Letters to my Son - “One-and-Done”, The Only Child

When your mom and I started dating we talked about everything that was important as part of the process of getting to know each other. One of the little things that we agreed upon even before we got serious about each other was that we wanted to be able to live our lives in the city and that we wanted to be able to always maintain a certain lifestyle.

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Part of that discussion was an agreement that we were each only prepared to have one child. That would mean that we would be able to comfortably bear the costs of raising a child while providing all of our life necessities without having to sacrifice too much of our lifestyle.

Things like having university paid for by your parents would give you a leg up on the other kids who wouldn't have that same opportunity. I, for one, couldn't afford to go to school the same way that some of my friends did. My parents gave me what they could, but it was more in the form of support, food, and advice rather than the actual cash that is needed to pay for tuition and accommodations.

I had the stress of applying for government assistance to pay for school and then the ongoing stress of paying those loans back for years after I was done with school. I never finished my degree, partly because of the overwhelming feeling that I would never be able to finish paying for school. I don't want you to have that feeling. I want to be able to afford to pay for your education and give you all the things that I could never have.

Your mom and I also agreed that “one-and-done", as we would go on articulating the philosophy, would give us the opportunity to be the awesome parents that we know we can be, but also allow us to get back to having lives as individuals sooner since there wouldn't be other siblings trailing behind you.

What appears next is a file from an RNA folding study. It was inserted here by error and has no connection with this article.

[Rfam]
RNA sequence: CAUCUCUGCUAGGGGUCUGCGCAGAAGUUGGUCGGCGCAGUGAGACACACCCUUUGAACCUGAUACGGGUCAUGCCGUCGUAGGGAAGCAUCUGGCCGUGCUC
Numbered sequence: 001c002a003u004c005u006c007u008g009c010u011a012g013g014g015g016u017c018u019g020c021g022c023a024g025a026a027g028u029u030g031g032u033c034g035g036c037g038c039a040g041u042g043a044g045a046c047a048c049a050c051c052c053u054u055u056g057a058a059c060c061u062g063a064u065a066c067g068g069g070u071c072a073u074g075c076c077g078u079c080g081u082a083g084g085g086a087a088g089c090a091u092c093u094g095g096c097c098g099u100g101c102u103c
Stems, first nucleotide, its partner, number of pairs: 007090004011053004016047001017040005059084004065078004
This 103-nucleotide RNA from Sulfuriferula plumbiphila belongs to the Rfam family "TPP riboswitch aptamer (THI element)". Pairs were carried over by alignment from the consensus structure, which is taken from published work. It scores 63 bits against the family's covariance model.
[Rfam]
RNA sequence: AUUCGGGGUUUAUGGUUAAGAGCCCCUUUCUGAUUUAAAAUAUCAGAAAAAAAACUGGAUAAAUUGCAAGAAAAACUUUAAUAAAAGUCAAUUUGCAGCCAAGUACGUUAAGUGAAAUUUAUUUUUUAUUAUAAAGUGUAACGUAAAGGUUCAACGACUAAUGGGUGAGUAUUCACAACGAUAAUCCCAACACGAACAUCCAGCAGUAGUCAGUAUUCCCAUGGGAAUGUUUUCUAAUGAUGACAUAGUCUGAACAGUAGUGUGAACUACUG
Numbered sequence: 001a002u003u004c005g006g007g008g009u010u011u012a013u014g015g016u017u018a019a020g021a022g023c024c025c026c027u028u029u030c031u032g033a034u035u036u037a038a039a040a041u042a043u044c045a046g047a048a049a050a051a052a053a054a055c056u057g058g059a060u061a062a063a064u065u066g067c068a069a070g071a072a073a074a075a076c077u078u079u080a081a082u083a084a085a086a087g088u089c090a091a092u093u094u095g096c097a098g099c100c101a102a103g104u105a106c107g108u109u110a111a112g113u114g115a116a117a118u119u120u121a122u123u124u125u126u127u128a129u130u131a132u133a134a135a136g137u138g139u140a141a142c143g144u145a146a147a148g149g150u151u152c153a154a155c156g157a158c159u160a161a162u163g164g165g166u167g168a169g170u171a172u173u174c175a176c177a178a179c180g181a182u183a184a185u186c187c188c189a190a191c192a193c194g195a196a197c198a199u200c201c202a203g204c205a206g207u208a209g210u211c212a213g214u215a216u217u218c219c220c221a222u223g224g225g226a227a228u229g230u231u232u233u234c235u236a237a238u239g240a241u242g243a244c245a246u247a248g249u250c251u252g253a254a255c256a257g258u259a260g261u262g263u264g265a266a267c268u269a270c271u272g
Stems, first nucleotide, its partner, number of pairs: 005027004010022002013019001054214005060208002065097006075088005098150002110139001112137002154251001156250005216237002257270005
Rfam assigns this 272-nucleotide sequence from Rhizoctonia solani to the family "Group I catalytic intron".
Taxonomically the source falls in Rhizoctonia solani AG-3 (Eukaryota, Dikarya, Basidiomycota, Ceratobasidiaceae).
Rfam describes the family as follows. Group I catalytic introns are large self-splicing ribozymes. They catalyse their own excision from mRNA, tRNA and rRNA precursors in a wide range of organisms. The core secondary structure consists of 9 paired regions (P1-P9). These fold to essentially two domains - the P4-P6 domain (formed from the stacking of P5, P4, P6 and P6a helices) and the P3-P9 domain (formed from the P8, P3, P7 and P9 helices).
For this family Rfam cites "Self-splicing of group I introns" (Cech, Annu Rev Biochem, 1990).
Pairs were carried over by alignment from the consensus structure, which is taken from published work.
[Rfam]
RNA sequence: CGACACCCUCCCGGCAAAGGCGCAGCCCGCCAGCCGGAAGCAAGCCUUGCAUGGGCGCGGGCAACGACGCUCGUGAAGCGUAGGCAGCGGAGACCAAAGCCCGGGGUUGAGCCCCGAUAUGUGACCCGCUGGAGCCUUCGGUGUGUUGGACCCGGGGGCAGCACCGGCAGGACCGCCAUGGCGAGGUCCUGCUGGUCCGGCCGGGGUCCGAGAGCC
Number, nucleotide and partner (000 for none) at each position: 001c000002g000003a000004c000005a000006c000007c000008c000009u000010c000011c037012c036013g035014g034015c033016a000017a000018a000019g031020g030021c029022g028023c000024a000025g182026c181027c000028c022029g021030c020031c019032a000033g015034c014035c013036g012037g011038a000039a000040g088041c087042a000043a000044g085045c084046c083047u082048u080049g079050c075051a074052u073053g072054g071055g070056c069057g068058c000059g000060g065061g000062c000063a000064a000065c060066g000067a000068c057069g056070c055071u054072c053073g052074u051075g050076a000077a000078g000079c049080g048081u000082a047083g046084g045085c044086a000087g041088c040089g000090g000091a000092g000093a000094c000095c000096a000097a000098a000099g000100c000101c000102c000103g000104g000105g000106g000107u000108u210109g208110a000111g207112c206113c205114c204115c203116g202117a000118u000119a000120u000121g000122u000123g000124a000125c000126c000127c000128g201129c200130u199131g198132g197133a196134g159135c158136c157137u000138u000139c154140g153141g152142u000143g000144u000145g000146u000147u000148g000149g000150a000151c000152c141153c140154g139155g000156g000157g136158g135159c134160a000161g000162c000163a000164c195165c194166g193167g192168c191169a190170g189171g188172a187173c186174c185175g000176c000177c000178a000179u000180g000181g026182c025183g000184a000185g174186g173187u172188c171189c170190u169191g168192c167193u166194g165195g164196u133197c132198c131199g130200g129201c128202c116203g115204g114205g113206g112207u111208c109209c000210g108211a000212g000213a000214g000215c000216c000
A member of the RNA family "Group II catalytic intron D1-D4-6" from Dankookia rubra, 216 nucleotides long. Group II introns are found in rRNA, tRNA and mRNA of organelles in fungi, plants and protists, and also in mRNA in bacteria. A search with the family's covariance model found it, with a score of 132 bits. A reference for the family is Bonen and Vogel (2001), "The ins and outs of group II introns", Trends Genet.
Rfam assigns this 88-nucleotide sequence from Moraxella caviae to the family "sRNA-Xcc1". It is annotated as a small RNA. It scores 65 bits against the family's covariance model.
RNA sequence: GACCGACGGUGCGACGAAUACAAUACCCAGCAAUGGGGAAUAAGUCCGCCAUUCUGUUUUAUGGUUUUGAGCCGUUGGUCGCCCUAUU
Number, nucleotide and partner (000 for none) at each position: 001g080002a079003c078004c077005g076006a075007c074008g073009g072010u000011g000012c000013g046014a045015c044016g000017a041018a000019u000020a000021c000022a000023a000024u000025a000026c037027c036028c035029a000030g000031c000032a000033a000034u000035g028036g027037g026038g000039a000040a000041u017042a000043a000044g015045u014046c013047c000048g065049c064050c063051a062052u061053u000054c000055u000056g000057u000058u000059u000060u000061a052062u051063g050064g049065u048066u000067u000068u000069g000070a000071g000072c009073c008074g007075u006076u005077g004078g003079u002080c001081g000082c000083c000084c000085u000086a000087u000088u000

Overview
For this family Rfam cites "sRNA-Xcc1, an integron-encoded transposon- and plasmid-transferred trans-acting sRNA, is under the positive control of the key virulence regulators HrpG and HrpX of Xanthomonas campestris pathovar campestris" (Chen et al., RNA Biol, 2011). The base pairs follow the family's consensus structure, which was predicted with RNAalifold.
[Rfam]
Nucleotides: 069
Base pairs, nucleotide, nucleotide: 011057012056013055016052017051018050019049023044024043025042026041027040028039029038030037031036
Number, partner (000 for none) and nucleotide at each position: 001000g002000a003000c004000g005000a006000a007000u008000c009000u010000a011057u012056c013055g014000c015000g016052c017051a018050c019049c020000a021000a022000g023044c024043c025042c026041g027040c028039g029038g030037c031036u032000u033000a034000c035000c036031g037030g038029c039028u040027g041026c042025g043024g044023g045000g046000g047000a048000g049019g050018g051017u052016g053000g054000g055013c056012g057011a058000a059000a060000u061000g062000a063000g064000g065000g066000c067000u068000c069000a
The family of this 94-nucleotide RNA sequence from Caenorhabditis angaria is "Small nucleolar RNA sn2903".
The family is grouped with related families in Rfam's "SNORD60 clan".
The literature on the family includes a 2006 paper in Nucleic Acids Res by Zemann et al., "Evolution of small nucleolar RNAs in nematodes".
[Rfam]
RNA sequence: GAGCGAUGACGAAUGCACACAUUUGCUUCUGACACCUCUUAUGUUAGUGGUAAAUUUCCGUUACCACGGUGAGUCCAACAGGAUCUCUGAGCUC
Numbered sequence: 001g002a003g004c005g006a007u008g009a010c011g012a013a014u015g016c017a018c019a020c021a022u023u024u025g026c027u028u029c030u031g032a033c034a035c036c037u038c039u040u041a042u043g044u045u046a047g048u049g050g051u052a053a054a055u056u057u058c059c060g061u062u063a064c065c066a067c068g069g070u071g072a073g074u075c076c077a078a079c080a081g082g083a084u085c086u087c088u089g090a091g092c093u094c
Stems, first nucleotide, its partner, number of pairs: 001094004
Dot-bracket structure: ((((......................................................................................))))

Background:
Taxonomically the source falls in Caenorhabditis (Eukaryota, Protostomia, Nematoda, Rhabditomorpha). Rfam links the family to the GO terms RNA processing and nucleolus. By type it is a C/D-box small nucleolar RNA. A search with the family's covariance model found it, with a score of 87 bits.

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of course, I had some concerns about having only one child. I was the oldest of five kids and your mom was the youngest of three kids. Neither of us had any experience with what the life of an only child would be like. We both wanted to give you the best parts of our own childhoods, but quickly we realized that you wouldn't be growing up like either of us. Rather, you would have your own journey through life. Instead of trying to shoehorn our experiences into your life, we decided to just go with the flow and do whatever made the most sense for our family.

Sometimes I worry about whether you will be happy without any siblings. Having your uncle Damian around to play with always kept me out of trouble and, in fact, shaped my sense of responsibility because he always seemed to be on the verge of getting into trouble himself.

We had you around the same time that a lot of other friends had kids so I imagine that you will always have a family friend to play with growing up.

Also, I intend to spend as much time with you as possible for as long as you will let me so I hope that's healthy.